Yahoo Drowning- better Swim to "For Sale" Sign

Supposing I you are on some low lying islands in the Pacific, and I told you, "You know Global Warming is going to have your whole island under water within two years."
"Yeah, yeah, I know," you respond. "We all know about global warming.
"No, you didn't listen to me. The speed at which of a Huge nearby glaciers is speeding algorithmically, which will singularly affect your cash cow, mango growing islands unless you can miraculously construct a giant dam, I suggest you make plans to vacate the island."
"Yeah yeah, we all know about global warming."
Okay, you don't have to listen, but as Google becomes more of a portal (ice melting more quickly), the same thing is likely to happen to Yahoo.


Video: Yahoo is selling the company.

Yahoo the 1990s "It" search engine, has recently come upon hard times. Activist shareholders are holding the company accountable for exaggerating CEO Scott Thompson's credentials. He who was supposed to deliver Yahoo from mediocrity and stagnation, is now under fire from his own shareholders (and as I write this- freshly fired)
This cannot be good for employee morale, which I already know to be low at Yahoo. It must be difficult to work and innovate when upper management is in turmoil, and lacks direction.
I know several computer programmers in the middle ranks of Yahoo, who complained recently about deteriorating work conditions. Just last month, after seven years at the company, Prabhakar Raghavan, the head of Yahoo Labs, defected to Google. How many engineers do you see defecting from Google who aren't starting their own companies? I suppose you can point to the one who must have been dropped on his head, and decided to join Microsoft.

Make it to the service one more time!
And perhaps the lack of vision, the low morale is beginning to show itself. We all know that Yahoo has lacked the innovation to keep up with the rapid, seemingly daily changes made at Google. Yahoo was still the world's third most frequented website in 2011, and it has been dominated for years, but further holes in Yahoo's dam have begun to appear.
For those of you who are still Yahoo fans, here's a quick review of some items: Yahoo Mail, vs. Gmail or even Microsoft Hotmail. Much more spam. Not only that press the back button and get taken to the login page. Don't have your information saved, you have to enter it again. Time wasted.
Attachments: Yahoo Mail or Gmail? Gmail easier by a long shot! I had since dropped all five of my yahoo e-mail addresses, using them as spam me please accounts only.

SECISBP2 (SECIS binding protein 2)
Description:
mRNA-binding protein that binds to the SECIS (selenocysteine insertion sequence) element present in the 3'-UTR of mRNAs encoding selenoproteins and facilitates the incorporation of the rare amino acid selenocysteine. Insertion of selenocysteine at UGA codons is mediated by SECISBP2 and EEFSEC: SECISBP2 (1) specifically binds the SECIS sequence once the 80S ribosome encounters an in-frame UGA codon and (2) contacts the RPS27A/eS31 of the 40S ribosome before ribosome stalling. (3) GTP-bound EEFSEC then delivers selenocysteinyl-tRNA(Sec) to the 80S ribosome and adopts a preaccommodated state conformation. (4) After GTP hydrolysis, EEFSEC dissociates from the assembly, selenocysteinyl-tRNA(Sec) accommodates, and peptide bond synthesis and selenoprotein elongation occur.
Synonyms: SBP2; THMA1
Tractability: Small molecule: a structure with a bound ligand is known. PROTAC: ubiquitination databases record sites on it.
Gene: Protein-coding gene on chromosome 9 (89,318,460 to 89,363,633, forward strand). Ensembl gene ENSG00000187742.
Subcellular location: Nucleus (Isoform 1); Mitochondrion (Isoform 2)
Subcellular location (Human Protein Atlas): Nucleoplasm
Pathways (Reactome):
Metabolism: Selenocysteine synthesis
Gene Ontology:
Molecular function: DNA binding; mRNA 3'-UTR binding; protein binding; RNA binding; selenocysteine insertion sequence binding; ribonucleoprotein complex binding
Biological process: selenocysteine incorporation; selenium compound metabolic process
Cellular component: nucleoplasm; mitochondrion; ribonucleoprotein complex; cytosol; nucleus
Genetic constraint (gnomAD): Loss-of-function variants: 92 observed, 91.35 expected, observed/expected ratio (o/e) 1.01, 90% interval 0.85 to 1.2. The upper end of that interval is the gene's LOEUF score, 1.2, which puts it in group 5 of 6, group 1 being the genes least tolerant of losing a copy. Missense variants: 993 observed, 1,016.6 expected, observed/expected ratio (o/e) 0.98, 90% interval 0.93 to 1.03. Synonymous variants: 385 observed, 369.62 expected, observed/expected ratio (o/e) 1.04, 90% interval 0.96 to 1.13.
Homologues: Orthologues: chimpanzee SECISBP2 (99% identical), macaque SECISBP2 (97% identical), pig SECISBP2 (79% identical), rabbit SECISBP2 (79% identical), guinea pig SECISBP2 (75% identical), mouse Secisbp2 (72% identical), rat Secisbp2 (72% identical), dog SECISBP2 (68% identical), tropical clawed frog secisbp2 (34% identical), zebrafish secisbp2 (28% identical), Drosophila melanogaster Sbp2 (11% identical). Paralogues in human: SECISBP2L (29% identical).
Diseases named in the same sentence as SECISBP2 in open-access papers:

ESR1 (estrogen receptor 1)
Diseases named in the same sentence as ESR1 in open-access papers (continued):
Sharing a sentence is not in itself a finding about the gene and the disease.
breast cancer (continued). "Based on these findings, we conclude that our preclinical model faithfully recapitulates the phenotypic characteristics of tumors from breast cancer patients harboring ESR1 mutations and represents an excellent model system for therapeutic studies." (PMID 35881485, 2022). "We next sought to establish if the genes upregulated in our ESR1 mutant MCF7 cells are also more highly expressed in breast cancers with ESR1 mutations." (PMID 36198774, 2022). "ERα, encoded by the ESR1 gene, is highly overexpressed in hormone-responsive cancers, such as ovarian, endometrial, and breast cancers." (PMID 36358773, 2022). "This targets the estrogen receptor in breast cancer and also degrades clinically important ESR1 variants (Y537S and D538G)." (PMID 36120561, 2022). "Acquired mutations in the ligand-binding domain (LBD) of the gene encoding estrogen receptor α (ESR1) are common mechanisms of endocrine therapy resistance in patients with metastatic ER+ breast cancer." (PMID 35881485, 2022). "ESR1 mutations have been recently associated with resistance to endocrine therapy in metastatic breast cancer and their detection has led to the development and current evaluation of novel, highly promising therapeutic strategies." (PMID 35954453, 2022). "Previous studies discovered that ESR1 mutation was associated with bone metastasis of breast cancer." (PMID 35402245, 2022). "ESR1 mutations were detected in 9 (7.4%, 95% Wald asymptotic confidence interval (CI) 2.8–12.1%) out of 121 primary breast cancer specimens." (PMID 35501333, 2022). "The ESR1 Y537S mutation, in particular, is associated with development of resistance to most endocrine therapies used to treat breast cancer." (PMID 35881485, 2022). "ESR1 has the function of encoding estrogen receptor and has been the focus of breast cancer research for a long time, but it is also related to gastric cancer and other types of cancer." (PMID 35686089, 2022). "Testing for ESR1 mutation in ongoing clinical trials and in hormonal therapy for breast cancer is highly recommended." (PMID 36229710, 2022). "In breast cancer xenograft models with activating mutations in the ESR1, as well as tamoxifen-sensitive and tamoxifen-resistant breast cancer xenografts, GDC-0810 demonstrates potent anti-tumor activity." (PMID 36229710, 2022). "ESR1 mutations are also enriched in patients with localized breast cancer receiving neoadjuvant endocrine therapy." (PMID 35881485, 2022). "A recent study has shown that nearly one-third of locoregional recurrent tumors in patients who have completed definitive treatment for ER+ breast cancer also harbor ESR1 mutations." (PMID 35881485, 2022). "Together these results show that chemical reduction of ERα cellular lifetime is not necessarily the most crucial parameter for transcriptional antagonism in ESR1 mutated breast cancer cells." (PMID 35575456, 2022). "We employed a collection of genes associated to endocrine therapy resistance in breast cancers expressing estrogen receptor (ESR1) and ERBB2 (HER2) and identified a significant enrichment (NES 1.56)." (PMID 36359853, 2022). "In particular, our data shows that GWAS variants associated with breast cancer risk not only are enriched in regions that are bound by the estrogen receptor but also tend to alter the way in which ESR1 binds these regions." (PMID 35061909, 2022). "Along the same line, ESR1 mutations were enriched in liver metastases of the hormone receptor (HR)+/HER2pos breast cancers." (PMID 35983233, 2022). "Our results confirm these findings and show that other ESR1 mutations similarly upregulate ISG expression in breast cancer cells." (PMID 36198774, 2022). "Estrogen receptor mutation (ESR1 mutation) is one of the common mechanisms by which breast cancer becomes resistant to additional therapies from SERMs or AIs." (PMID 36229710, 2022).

There are many more common errors in all parts of Yahoo's website. Simply put, it's buggy.
While Yahoo's management attempts to ride their disgruntled employees and their portal cash cow into Gravy-Land, Google continues to innovate. You notice the black bar Google instituted last year? They gave us time to get used to it, like you do a frog to hot water before you boil it. Now the bar has "expanded."
Noticed customizable Google News? I tried it out recently and discovered I could add topics that interested me, while with Yahoo I could only customize from a selection pre-chosen by the company, but nothing specific like "Yahoo lacks direction" (which I could with Google!)
And what about Google Play? Now you can download a pay per view movie, purchase Android apps, add music to your phone or computer, get an E-book while staying on the Google website. The magical black bar can do more and more.
So what is imprtant here? We already know Google is dominant over Yahoo, the point is that Google is trying to slowly turn itself into a portal, getting people to spend more and more time at Big G, and unless Yahoo takes a dramatically different course in their near stagnant approach to innovation, and takes dramatic steps to bolster morale amongst their workers, Yahoo will lose market share much more rapidly to Google than they are right now.
My trend prediction: as Google becomes more of a portal, the more Yahoo's market share will decline. (they lost 0.2% of total search marketshare in April) Until now, Google has resisted the temptation to become a portal, Larry Page years ago gave an interview to Playboy where he stated that this wasn't Google's business model, "We help you find what you want so you can move on," he stated. This is no longer going to be the case.
Unless Yahoo begins to plug the holes in its dam, more and more water from the Google ocean will begin pouring in, and Yahoo's cash cow will drown. And based on what I expect to be a rapidly expanding loss of traffic, I would LOVE to tell you that I think Yahoo would be an excellent short. I really would.
Here's the challenge. My sources at Yahoo, and I believe you can find similar sentiments on the web, indicate that with activist shareholder Loeb gaining more and more power, they will aquiesce to his goal of building shareholder value: by selling off the company.
Step 1- selling their Asian assets, stake in AliBaba, and Japan Asia.
Step 2- sell the remainder of the company, to old Microsoft, who at least could run nonstop ads for Windows 8, on the Yahoo's front page.
According to sources, Yahoo's value is just slightly north of $17 a share, which is why shorting this stock is likely risky. There are two things I know for sure- first, unless they sell now, their traffic will be continue to decrease, but at more rapid levels. Second, Yahoo shareholders should tar and feather Jerry Yang for not accepting $31 a share in 2008.

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